In two recent interviews, President Donald Trump made the argument that Russian President Vladimir Putin would have preferred Hillary Clinton in the White House.
Trump’s argument is that he “campaigned on strong military, strong borders, and low oil prices” and these goals don’t benefit Putin:
Look what I’ve done – oil prices have been driven down. We’re sending LNG to Poland, massive shipments to Poland. That’s not what Putin wants. And for the military, we’ve got $56 billion more of equipment than anybody ever thought of, in the last budget. Putin doesn’t want that – so why would Putin want me?”
Under Clinton, Trump said, the US military would be “decimated” and oil prices would be higher:
We’re going to be exporting energy – he doesn’t want that. He would like Hillary where she wants to have windmills. He would much rather have that because energy prices would go up and Russia as you know relies very much on energy.
Putin doesn’t care whether the US standing army exceeds half a million or not, or whether the US Navy has more ships. Even during the Cold War, when the Soviet Union was a much bigger country than today’s Russia, it couldn’t outspend the US on defense. Today, the US military vastly outnumbers the Russian one, and once other North Atlantic Treaty Organization countries are added in, Russia is dwarfed, frankly. That, however, doesn’t matter because both countries’ vast nuclear arsenals deter them from ever having an all-out war, and for possible local and proxy clashes, numerical strength isn’t important.
Russia and the US back different sides in the Syrian war. There, Trump is doing roughly what Clinton intended to do to defeat ISIS. He intensified the US air campaign and stepped up support for rebels opposing Syrian President Bashar Al-Assad. He has also launched isolated attacks on Assad’s forces, ostensibly to restrain them from using chemical weapons or striking US allies, but perhaps also to make sure the US-backed forces don’t have to compete for areas they’re clearing of ISIS militants. President Barack Obama refrained from such aggressive actions, but Clinton, who established herself as a Syria hawk, likely would have acted along the same lines. Many feared she would have been more insistent on removing Assad — she has called it a “number one priority” — but if she did, that would hardly have made her Putin’s preferred candidate, since he continues to stand by Assad as an ally.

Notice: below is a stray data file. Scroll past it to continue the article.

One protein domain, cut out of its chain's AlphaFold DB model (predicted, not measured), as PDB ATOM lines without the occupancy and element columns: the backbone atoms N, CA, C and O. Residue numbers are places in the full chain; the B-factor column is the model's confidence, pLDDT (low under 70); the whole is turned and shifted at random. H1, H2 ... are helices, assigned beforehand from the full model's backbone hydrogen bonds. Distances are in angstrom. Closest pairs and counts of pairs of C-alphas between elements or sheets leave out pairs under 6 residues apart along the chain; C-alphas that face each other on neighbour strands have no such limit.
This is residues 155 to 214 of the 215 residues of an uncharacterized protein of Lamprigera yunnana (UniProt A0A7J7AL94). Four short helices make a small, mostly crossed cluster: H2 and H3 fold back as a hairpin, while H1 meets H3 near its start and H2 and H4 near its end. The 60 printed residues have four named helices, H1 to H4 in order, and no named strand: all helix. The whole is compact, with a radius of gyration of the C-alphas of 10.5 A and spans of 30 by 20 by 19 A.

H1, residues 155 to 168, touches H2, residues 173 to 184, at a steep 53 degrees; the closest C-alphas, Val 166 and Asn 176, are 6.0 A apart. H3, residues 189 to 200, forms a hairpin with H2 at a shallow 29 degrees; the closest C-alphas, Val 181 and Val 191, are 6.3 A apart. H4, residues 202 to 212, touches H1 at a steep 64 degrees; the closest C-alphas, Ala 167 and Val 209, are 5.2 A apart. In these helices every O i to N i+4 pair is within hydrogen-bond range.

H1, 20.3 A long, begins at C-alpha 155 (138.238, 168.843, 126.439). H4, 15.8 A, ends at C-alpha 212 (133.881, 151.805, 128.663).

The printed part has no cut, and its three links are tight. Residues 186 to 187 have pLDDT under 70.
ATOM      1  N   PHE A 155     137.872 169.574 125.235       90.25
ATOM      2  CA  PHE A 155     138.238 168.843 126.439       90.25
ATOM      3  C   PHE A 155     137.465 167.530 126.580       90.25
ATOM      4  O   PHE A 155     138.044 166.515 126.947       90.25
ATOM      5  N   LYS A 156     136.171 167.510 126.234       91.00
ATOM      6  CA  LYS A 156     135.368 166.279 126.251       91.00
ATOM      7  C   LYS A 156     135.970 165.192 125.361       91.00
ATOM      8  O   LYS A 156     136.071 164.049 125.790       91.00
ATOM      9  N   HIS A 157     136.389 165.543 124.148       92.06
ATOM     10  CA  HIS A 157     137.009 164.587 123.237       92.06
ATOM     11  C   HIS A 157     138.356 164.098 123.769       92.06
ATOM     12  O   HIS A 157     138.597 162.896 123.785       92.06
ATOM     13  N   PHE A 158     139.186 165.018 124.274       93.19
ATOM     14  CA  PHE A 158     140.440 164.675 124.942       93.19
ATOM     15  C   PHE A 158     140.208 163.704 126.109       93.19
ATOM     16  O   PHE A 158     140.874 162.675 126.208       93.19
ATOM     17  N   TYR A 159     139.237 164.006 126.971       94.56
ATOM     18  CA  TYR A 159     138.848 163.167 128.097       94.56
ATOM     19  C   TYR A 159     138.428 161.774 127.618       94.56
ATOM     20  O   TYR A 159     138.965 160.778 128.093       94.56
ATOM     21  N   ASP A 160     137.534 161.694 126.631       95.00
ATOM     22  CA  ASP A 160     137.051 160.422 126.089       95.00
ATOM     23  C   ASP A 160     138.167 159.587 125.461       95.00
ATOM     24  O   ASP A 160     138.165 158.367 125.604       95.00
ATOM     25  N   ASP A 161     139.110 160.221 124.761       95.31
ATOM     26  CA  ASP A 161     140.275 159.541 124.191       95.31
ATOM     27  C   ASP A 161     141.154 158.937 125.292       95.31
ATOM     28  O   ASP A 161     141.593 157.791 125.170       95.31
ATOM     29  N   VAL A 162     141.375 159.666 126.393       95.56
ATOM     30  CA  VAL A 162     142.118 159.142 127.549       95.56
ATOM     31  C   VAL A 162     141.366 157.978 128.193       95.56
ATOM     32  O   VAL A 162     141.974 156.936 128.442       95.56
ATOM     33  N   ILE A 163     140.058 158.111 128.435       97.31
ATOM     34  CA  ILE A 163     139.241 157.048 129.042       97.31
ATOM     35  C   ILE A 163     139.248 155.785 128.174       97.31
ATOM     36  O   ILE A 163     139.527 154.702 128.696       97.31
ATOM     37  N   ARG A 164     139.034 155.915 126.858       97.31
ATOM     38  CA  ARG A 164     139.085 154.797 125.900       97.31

On energy, too, President Clinton would have been an equal or greater nuisance to Putin.
Democratic members of Congress currently support a bill broadening Russia sanctions to include energy pipeline projects, another indication that Clinton probably would have pushed through similar measures to retaliate for what she, in the summer of 2016, came to see as a major Russian effort to defeat her.
Whether or not Putin would have preferred Clinton as president hinges on more esoteric considerations than whether or not she would have followed traditional US military and energy policies, which have always clashed with Russian interests and to which the Kremlin has long adapted.
Clearly, given the role the Russian propaganda machine took on during the 2016 campaign, Putin was interested in short-term destabilization and in mocking US democracy. But he has given no indication that he wants instability in the US over the long term. It’s not clear how it can benefit the Kremlin except by diverting attention from its quieter exploits, such as the long-term, slow movement of the Russian border into Georgian territory occupied by Russia’s puppet state of South Ossetia.
If Putin is learning anything from the chain of events following Trump’s election, it’s probably a deepening conviction that he can’t get any traction with the US because its institutions are inherently hostile toward someone like him.